About Napoleon
Special Features
Classroom Materials
Site Index
Shop PBS


The Man and the MythNapoleon and JoesphinePolitics in Napoleon's TimesNapoleon at War

Campaings and Battles
Napoleon's Tactics
The Soldier's Life
Weapons and Units of the Grand Armée
Interactive Battlefield Simulator

Campaigns and Battles

First Italian Campaign | The Egyptian Campaign | Second Italian Campaign | The Ulm-Austerlitz Campaign | The Prussian Campaign | The Peninsular War | The Austrian War | The Russian Campaign | From Lützen to Elba | The Waterloo Campaign

The Waterloo Campaign, 1815, continued

Finally, at 11:30, Napoleon’s artillery opened fire. His battle plan was simple. Wellington’s men occupied the outlying farm buildings on both flanks, and the crest of a ridge in the center near the village of Waterloo. To break them, Napoleon ordered no elaborate maneuvers. He would stake everything on a massive frontal attack.

CONNELLY: He meant to attack Wellington first, and the quicker the better. He thought Wellington would run for his ships. Then he would turn around and blast Bluecher.

Shortly after midday, Napoleon ordered a barrage of his most powerful cannon — seventy-four guns steadily lobbed cannon balls at Wellington’s center. But Wellington had ordered his soldiers to take cover behind the crest of the ridge on which they stood, beyond the reach of the French guns.

ELTING: Napoleon motto was "Never attack a man in a prepared position." But here, he has no choice. He's got to get Wellington out.

Napoleon’s soldiers charged. The British counterattacked, driving the French back in confusion.

KERATRAUNT: The English were in a good position on the ridge, and in spite of that, Napoleon launched a frontal assault. This was perhaps not suicide, but it led to the loss of a lot of soldiers.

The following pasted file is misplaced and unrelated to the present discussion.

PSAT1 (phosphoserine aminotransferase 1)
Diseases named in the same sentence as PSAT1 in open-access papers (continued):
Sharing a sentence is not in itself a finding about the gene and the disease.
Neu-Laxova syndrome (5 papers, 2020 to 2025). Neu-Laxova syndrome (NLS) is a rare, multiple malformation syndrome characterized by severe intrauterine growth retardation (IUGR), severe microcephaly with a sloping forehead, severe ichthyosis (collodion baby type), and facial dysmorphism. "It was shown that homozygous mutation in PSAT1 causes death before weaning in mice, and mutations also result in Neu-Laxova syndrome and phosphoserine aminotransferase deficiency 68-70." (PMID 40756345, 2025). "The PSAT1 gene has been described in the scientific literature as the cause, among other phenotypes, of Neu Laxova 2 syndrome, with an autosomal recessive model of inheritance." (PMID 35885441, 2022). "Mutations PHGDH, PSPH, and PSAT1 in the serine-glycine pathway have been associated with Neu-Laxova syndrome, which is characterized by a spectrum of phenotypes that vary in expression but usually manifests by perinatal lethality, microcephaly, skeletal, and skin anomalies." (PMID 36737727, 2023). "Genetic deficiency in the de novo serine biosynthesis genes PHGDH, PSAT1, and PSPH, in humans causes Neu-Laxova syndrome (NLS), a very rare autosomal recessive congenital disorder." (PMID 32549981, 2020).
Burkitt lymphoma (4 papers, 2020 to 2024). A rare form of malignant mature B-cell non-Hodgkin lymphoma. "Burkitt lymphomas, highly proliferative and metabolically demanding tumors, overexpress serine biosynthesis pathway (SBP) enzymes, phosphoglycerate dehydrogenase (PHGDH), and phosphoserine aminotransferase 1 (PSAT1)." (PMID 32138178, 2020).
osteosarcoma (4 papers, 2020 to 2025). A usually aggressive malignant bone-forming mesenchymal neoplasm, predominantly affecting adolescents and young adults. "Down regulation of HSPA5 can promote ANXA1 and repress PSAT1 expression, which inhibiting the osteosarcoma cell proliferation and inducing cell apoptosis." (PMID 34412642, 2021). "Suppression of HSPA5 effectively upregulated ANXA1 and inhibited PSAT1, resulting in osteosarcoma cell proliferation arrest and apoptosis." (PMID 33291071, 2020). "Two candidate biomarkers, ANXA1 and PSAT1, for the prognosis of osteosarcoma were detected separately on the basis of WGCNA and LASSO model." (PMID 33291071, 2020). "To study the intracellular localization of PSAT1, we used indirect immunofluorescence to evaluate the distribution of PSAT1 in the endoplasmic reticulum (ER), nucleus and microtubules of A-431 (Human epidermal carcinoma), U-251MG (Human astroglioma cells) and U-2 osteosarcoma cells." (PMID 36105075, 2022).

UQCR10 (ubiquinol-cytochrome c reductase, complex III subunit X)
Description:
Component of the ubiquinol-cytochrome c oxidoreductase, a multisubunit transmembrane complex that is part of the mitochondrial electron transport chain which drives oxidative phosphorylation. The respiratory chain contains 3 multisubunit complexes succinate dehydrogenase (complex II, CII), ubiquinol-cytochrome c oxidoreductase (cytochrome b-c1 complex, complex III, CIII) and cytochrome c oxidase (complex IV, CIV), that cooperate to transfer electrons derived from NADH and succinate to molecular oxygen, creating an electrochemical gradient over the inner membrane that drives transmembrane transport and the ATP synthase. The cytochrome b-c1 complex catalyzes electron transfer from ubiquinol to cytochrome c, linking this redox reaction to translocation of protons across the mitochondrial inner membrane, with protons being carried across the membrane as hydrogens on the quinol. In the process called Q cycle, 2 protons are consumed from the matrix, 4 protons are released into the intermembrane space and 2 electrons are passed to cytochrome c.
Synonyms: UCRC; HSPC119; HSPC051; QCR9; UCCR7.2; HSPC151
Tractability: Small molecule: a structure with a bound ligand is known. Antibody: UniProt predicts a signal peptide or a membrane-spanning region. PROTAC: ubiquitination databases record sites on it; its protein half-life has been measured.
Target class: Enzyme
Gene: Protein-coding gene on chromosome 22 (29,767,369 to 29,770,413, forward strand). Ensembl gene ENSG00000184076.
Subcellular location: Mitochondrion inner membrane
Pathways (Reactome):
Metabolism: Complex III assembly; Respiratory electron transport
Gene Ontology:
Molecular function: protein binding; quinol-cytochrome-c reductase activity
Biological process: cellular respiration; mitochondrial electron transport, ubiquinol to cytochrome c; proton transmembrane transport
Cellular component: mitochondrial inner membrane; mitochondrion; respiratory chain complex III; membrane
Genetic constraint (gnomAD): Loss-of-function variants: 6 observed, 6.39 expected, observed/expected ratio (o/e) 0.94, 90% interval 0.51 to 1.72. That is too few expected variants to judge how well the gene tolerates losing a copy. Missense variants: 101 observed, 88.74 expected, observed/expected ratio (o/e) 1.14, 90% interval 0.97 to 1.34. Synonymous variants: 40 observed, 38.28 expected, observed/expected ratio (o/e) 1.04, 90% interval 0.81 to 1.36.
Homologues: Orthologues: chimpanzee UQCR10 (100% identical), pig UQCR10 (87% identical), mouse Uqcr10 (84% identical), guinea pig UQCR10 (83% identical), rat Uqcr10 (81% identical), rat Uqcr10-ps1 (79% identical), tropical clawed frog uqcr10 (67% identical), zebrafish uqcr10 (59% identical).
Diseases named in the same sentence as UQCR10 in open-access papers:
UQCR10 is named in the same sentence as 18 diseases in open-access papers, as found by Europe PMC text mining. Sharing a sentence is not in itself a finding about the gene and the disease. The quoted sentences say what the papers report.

GARNIER: You have the impression that he is issuing orders hoping for a miracle. He was living in a dream.

While his infantry regrouped, more bad news reached Napoleon. Advance elements of the Prussian army were beginning to reach the battlefield. Napoleon would have to break Wellington’s center at once. The French cavalry charged on the order of Marshal Michel Ney, known as "the bravest of the brave." Convinced that the British line was weakening, he led his cavalry forward. The British formed square and waited. With reckless abandon, Ney led charge after charge. Napoleon was losing control of the battlefield.

CONNELLY: They were just mowing them down. Sergeants went down and ranks went down. Ney really thought if he could just [charge] one more time he would break through. "Just one more time will do it," you know, and they followed him.

HORNE: They nearly broke through the British squares, very, very close indeed, but Ney charged without the infantry behind him.

The French cavalry was destroyed - but the English center appeared on the verge of collapse. Desperate, Wellington rode through the smoke and carnage, refusing to order retreat. One officer heard him say: "Night or the Prussians must come."

HORNE: Every hour, every minute almost was of paramount importance at Waterloo.